nintendocafe:

Nintendo talks about 3DS XL Technology improvements.
Murakami: We checked out various methods and technologies and found a new, as-yet-unestablished, technology for decreasing power consumption.Murakami: It’s a technology for holding down power consumption that, compared to the Nintendo 3DS, improves the use efficiency of light from the backlight.
Iwata: When you view 3D images on the Nintendo 3DS, the liquid-crystal barrier blocks the images for the left and right eyes from each other, so the efficiency of the light is halved. You thought that improving that would also save power.
Murakami: Right. With had our parts maker developed a new method for improving transmittance (the amount of light emitted), and in the end were able to adopt it.
Iwata: It’s a new technology that didn’t exist when we made the Nintendo 3DS, so I would imagine that dragged on until the last moment.
Murakami: Yes. We made fine adjustments up to the last second. Usually, you should determine the LCD specifications early on, but they actually didn’t solidify until the end of last year.
Iwata: But that time spent solved the two problems of screen brightness and battery life, so it really paid off. The 3DS XL also gets a new set of speakers to fit inside the case of the new handheld as the ones used in the original 3DS will not fit.
Fujita: Yes. Speaker size influences frame design, but the first design picture that came to our design team was already such that the same speaker as in the Nintendo 3DS wouldn’t fit. (laughs)Fujita: As much as possible, we wanted to achieve what was pictured, so we searched for small speakers, and considered moving the speakers to the bottom half. We modified the DSi XL and put the speakers by the buttons, and checked how it sounded by listening to the opening theme music from Dragon Quest.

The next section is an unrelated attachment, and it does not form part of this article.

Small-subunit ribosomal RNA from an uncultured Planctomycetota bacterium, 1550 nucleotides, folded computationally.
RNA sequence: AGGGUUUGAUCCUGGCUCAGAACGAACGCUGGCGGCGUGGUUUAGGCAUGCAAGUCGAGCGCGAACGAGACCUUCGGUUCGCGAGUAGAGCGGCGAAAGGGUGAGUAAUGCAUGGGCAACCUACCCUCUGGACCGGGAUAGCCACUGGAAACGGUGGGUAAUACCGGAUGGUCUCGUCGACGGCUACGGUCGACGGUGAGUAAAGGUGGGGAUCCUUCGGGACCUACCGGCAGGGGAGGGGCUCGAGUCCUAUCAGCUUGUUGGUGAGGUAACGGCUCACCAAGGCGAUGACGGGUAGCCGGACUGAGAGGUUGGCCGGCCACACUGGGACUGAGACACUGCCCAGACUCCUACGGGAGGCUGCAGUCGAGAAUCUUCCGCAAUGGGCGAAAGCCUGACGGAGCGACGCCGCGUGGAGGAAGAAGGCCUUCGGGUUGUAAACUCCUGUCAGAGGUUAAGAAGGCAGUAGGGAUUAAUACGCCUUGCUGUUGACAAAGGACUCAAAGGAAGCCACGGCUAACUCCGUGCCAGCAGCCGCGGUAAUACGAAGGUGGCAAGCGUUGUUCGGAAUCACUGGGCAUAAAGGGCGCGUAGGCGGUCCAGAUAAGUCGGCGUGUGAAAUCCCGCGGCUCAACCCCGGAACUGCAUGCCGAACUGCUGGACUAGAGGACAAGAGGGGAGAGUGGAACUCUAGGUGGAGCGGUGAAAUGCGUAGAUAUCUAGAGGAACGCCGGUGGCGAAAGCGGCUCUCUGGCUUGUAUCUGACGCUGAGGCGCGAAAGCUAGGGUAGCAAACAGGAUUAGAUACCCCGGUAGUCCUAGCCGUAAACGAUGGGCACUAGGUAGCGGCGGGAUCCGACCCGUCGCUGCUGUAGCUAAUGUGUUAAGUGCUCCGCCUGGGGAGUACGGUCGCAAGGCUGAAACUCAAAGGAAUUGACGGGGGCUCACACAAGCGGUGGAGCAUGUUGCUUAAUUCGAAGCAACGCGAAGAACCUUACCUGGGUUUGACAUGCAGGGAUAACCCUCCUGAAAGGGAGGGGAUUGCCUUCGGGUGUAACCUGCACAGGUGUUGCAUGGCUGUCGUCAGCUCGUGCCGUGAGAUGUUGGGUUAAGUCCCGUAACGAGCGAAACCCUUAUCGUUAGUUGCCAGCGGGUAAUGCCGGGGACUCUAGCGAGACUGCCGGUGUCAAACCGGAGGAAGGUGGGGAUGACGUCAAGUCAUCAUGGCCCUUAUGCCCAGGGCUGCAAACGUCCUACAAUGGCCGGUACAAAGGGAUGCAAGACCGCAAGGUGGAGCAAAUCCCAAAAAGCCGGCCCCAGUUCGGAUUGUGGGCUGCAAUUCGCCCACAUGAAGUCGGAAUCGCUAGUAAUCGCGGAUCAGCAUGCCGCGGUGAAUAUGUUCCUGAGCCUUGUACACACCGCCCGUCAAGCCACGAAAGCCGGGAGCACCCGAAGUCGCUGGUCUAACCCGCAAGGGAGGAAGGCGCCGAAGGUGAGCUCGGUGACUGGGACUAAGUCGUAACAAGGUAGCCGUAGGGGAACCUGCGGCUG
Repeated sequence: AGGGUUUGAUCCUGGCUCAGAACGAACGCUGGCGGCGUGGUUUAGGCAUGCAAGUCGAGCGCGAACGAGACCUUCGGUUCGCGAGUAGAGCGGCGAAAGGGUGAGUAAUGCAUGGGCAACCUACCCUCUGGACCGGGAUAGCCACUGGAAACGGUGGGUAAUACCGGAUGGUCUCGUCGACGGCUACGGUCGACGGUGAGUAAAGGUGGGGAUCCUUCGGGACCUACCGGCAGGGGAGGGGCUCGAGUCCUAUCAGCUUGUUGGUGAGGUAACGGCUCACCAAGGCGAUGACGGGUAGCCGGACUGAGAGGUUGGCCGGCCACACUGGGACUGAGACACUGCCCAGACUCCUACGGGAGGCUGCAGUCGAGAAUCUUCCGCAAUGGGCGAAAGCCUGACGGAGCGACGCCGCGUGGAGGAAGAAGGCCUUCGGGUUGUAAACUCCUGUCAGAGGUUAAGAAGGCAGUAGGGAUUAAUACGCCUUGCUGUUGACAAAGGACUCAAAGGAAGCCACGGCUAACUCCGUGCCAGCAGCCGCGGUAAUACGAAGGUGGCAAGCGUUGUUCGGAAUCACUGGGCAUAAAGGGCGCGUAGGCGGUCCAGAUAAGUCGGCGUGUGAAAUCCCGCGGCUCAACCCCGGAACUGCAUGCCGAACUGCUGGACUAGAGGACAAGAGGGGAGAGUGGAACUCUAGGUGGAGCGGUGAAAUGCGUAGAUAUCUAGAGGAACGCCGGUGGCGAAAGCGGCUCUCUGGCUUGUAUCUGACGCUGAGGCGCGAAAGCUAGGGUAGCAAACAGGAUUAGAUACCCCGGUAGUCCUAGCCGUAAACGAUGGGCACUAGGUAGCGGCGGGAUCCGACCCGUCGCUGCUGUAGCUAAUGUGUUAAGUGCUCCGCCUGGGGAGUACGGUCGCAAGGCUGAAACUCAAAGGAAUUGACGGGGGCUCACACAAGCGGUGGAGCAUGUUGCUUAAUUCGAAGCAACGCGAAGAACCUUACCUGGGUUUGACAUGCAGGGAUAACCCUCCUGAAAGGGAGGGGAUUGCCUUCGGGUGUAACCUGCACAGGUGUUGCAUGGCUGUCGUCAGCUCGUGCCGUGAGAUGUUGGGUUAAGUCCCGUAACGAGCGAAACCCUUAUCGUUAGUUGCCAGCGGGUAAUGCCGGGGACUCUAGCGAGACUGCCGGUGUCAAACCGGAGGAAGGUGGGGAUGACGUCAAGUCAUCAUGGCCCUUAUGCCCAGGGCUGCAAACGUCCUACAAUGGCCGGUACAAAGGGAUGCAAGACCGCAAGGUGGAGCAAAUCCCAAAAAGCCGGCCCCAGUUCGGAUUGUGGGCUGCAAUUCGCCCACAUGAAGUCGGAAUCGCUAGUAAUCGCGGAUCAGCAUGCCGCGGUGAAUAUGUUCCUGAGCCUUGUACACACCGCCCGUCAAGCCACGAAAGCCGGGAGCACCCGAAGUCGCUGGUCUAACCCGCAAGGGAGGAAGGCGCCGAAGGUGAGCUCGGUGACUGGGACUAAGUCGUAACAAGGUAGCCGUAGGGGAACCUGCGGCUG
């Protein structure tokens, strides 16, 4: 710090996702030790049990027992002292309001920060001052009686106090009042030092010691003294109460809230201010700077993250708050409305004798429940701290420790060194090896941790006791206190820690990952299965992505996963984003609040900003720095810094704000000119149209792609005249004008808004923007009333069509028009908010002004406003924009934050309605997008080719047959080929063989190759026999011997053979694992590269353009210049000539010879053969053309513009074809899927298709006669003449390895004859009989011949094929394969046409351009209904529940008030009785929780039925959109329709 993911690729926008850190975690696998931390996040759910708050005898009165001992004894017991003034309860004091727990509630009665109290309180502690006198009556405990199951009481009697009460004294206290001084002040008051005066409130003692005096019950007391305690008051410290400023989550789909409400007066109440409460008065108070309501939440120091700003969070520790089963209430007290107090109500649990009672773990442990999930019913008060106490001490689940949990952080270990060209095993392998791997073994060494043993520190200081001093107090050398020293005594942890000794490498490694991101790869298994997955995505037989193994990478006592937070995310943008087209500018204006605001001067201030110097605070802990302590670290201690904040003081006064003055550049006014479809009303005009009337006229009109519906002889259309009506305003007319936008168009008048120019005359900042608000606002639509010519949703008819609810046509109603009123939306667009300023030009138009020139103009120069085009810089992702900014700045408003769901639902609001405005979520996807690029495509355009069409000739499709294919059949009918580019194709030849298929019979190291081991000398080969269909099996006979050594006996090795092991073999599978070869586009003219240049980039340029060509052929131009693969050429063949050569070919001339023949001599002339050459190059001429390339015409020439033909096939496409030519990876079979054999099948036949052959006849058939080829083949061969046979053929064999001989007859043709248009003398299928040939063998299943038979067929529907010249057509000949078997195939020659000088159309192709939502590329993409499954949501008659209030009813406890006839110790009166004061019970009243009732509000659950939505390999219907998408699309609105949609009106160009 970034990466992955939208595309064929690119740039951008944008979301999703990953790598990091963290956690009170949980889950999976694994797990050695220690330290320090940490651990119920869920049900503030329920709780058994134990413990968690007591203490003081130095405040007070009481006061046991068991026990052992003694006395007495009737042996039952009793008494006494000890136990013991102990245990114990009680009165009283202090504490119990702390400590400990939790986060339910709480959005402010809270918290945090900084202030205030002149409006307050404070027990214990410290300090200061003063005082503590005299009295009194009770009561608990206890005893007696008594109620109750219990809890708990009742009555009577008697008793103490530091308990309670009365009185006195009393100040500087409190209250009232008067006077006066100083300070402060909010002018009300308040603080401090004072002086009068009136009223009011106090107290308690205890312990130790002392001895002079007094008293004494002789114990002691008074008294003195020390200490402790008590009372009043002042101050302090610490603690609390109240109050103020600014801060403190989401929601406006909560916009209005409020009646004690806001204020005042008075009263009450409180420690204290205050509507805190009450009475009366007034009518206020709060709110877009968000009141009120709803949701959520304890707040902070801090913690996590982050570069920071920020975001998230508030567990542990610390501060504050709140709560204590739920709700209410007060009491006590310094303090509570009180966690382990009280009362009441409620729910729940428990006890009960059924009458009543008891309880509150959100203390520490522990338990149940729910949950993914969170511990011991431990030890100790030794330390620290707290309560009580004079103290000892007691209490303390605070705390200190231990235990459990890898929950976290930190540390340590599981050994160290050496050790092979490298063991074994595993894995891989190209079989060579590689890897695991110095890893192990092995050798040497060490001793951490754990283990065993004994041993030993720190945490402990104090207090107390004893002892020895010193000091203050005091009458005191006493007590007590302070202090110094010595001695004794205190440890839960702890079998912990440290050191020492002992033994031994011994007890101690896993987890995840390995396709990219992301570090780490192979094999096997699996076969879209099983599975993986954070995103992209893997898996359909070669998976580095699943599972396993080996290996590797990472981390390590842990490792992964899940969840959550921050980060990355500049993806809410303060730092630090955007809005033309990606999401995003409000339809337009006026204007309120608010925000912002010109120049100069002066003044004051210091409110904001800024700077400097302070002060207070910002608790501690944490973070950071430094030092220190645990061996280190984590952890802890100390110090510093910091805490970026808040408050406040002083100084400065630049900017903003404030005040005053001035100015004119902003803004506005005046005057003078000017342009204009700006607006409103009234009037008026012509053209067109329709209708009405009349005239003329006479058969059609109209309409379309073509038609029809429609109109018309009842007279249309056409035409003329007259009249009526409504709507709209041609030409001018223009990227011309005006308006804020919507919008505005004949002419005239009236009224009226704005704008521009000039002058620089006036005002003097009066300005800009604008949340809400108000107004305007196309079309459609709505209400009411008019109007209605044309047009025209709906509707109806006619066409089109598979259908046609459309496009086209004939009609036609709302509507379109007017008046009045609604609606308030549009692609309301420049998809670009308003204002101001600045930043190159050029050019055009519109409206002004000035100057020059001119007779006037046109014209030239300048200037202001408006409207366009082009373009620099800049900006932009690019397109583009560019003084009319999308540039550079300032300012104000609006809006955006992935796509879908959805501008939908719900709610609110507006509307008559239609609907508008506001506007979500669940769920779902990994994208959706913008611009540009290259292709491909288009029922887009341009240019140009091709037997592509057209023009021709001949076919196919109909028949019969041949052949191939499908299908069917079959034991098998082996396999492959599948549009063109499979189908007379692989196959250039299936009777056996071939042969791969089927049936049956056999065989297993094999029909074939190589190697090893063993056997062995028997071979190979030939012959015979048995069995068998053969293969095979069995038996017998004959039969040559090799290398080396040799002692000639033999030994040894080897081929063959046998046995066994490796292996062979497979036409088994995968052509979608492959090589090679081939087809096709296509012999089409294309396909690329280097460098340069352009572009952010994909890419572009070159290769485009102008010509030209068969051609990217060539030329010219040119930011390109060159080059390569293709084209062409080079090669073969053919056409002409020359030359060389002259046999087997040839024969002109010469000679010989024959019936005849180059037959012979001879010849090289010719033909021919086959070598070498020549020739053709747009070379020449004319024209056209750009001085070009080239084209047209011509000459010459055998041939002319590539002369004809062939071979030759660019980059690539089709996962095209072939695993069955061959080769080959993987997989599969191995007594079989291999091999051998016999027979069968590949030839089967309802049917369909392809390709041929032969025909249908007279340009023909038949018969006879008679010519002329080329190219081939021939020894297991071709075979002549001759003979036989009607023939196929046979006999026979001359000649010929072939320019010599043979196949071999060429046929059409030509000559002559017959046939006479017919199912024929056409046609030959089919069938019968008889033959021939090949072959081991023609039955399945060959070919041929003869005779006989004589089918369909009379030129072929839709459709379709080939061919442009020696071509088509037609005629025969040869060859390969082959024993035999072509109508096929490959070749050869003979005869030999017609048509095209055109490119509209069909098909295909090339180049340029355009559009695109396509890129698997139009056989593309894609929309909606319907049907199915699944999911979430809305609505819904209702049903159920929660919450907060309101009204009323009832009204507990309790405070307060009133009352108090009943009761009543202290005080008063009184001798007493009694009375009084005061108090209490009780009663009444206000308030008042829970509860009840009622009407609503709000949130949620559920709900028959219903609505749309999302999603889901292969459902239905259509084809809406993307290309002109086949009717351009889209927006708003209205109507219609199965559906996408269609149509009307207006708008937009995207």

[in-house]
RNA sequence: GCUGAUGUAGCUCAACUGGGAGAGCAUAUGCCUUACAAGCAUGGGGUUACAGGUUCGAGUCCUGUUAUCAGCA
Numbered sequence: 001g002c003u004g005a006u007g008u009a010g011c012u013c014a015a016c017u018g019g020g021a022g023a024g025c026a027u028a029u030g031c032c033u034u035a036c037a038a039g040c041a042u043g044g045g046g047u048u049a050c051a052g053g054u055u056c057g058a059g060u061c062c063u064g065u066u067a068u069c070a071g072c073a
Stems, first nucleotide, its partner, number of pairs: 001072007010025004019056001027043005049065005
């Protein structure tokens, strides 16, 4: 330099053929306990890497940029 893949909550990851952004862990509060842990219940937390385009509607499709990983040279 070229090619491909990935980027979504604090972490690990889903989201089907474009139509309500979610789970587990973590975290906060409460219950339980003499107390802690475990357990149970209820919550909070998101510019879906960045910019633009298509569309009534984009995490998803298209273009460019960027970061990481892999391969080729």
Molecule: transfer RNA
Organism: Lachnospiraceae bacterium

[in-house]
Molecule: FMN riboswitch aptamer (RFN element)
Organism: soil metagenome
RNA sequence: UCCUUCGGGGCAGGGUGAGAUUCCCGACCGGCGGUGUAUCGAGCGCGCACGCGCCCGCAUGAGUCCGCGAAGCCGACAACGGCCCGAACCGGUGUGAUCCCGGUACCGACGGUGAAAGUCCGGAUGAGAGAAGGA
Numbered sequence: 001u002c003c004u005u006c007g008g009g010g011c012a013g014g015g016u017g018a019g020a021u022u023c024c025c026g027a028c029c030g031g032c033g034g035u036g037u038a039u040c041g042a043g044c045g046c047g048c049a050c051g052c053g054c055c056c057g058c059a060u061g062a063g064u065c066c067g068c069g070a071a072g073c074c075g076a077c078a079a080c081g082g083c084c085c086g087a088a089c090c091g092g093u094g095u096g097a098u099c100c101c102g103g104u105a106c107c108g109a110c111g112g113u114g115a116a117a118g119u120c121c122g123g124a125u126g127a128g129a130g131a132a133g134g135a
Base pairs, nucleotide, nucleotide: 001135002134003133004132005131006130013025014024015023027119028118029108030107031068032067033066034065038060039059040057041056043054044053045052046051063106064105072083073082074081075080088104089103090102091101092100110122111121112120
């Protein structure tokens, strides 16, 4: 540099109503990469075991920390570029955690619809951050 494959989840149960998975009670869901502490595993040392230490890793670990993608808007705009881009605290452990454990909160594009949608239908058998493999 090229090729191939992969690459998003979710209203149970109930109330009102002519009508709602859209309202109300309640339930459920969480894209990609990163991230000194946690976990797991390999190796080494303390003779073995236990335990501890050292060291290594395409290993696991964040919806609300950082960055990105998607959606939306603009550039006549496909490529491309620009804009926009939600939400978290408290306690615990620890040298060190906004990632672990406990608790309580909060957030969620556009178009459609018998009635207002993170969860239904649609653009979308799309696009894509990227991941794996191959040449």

Iwata: But if the speakers get smaller or sound comes from someplace other than the screen, then the sound may have half the effect.
Fujita: Yes, musics play important role in the games, so we had a number of speaker makers introduce a variety of technologies and heard about some thinner, elongated speakers.
Iwata: You made custom-sized speakers to fit within a limited, narrow space. How do they sound?
Fujita: On a graph of acoustic characteristics, they aren’t exactly identical to the Nintendo 3DS speakers. The speaker size is smaller than that of the ones on the 3DS so sonically it had a disadvantage. But by fine-tuning the structure and capabilities of the speakers itself, and then optimizing the sound with the software, we tried to have them sound like the ones on the 3DS as closely as possible.
The engineers even redesigned the buttons on the 3DS XL.
Miyatake: As for something we haven’t touched on yet, I’d like people to look at to how some aspects of operation have improved. The A, B, X and Y Buttons, as well as the +Control Pad are bigger and thicker, making them easier to use in play. In particular, we increased the thickness of the key tops height-wise for the L and R Buttons, so they’re easier to use too.
…

Miyatake: And for Start, Select and Home Buttons, I had the designers work hard so the keys sink in a seesawing action. They have a long and thin key top, and wherever you press them, they sink right in.
Other than the size, the biggest change that gamers will likely notice is the new anti-reflection technology being used with the 3DS XL.
Murakami: Yes. On a LCD screen there are basically three reflective layers, which all of them reflects and cause glare. So this time, we specially treated all the layers. Reflectivity on the Nintendo 3DS was about 12%, but we decreased that to about 3%.
Iwata: Why were you able to do that this time?
Murakami: Simply put, the progress of technology.
Iwata: AR coats have been around for quite some time. Is the principle the same?
Murakami: The principle is the same, but the manufacturing process is different. And then there’s the cost. It used to be really expensive.
Iwata: Anti-reflection has been a topic every time since the Game Boy Advance system, but most of the time we had to give it up because of the cost.
Murakami: But we continued to keep an eye on the technology the whole time.
Iwata: And the time came.
The Nintendo 3DS XL launches on August 19 in North America, August 23 in Europe and July 28 in Japan.

WANT.

nintendocafe: